Flight risk

Among the private companies sanctioned is Cham Wings, a private Syrian airline that was used as a national carrier for the January peace talks in Astana, Kazakhstan as state-run Syrian Air is down to just three planes. “Many analysts think the airline is not owned by the Shammout Group but is actually a front for Rami Makhlouf,” the maternal cousin of Bashar Assad, noted Kattan. Makhlouf is considered Syria’s wealthiest businessman. He was sanctioned by OFAC in 2008.

Adib Muhanna, the former head of Cham Holding, in which Makhlouf has a confirmed stake, has also sanctioned by the US Treasury (December, 2016) for “having materially assisted, sponsored, or provided financial, material, or technological support for, or goods or services in support of, Rami Makhluf (sic)”; it is thought that he had conducted real estate transactions on Makhlouf’s behalf. Two security firms – Al Hisn Firm for Security Protection and Guard Services (Al-Hisn) and Al-Qasiun Security Services LLC (Al-Qasiun) - established after a legislative change in Syria in 2013 to allow private security companies - have also been designated by the US Treasury for links to Makhlouf. Another declared reason was that these companies had been facilitating the oil trade between Damascus and areas under the control of the Islamic State of Iraq and the Levant (ISIL).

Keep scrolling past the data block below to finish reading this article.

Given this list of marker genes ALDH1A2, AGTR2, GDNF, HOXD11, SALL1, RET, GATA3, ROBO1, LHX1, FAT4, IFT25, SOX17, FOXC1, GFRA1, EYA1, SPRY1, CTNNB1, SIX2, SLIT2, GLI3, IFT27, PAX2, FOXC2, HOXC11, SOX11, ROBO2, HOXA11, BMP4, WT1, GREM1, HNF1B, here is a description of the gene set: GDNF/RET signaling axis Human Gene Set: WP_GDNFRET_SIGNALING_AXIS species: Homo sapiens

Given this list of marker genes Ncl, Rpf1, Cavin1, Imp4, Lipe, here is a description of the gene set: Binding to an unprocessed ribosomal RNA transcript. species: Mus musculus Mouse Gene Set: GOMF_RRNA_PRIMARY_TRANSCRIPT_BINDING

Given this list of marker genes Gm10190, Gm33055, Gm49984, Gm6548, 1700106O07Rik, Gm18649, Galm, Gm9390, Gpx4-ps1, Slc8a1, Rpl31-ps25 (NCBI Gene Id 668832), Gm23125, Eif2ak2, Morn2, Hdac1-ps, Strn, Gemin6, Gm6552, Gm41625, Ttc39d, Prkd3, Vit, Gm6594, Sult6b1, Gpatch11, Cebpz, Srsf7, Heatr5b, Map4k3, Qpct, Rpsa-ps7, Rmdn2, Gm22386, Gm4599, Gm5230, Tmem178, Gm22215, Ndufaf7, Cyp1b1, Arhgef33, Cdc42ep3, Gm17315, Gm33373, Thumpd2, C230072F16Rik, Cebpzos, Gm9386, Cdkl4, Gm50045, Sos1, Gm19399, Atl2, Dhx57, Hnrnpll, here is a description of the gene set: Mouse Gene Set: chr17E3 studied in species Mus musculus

Russian influence

The Syrian government and its supports have only been able to withstand such tough sanctions due to credit lines and support from allies Russia and Iran. “Before Russian (military) intervention (in September 2015), Moscow’s main role was providing a life line, such as military supplies and weapons, but also deposits of central bank capital into the Russian banking system and the utilisation of secondary Russian banks that don’t have the same exposure (as larger Russian banks) to facilitate capital transfers,” said Andrew Bowen, a researcher for geopolitical consultancy Wikistrat.